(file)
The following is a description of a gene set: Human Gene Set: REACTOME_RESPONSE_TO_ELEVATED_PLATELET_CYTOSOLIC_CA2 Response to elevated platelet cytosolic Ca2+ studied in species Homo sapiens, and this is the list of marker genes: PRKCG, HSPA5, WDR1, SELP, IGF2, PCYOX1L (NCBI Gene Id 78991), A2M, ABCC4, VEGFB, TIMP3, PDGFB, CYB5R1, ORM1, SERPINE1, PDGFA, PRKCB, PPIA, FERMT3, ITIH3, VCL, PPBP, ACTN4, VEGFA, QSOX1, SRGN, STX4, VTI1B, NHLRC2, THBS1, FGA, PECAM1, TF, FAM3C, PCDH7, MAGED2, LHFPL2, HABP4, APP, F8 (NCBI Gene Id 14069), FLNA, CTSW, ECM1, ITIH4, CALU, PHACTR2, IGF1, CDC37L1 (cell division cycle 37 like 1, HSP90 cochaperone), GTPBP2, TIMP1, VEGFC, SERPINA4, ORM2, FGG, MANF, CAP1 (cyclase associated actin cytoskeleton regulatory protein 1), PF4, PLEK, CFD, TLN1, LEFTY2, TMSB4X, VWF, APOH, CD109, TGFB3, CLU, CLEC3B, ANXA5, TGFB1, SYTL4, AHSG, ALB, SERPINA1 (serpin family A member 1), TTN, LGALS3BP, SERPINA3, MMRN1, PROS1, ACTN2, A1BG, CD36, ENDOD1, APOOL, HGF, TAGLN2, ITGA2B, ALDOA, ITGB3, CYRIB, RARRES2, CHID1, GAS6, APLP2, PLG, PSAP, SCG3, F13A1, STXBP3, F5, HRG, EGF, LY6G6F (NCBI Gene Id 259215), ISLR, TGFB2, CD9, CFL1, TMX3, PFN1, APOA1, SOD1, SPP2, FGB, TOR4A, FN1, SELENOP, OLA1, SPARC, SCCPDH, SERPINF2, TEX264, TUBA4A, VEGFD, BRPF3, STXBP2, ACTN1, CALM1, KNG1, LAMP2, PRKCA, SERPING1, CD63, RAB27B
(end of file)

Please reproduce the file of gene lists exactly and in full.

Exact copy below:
The following is a description of a gene set: Human Gene Set: REACTOME_RESPONSE_TO_ELEVATED_PLATELET_CYTOSOLIC_CA2 Response to elevated platelet cytosolic Ca2+ studied in species Homo sapiens, and this is the list of marker genes: PRKCG, HSPA5, WDR1, SELP, IGF2, PCYOX1L (NCBI Gene Id 78991), A2M, ABCC4, VEGFB, TIMP3, PDGFB, CYB5R1, ORM1, SERPINE1, PDGFA, PRKCB, PPIA, FERMT3, ITIH3, VCL, PPBP, ACTN4, VEGFA, QSOX1, SRGN, STX4, VTI1B, NHLRC2, THBS1, FGA, PECAM1, TF, FAM3C, PCDH7, MAGED2, LHFPL2, HABP4, APP, F8 (NCBI Gene Id 14069), FLNA, CTSW, ECM1, ITIH4, CALU, PHACTR2, IGF1, CDC37L1 (cell division cycle 37 like 1, HSP90 cochaperone), GTPBP2, TIMP1, VEGFC, SERPINA4, ORM2, FGG, MANF, CAP1 (cyclase associated actin cytoskeleton regulatory protein 1), PF4, PLEK, CFD, TLN1, LEFTY2, TMSB4X, VWF, APOH, CD109, TGFB3, CLU, CLEC3B, ANXA5, TGFB1, SYTL4, AHSG, ALB, SERPINA1 (serpin family A member 1), TTN, LGALS3BP, SERPINA3, MMRN1, PROS1, ACTN2, A1BG, CD36, ENDOD1, APOOL, HGF, TAGLN2, ITGA2B, ALDOA, ITGB3, CYRIB, RARRES2, CHID1, GAS6, APLP2, PLG, PSAP, SCG3, F13A1, STXBP3, F5, HRG, EGF, LY6G6F (NCBI Gene Id 259215), ISLR, TGFB2, CD9, CFL1, TMX3, PFN1, APOA1, SOD1, SPP2, FGB, TOR4A, FN1, SELENOP, OLA1, SPARC, SCCPDH, SERPINF2, TEX264, TUBA4A, VEGFD, BRPF3, STXBP2, ACTN1, CALM1, KNG1, LAMP2, PRKCA, SERPING1, CD63, RAB27B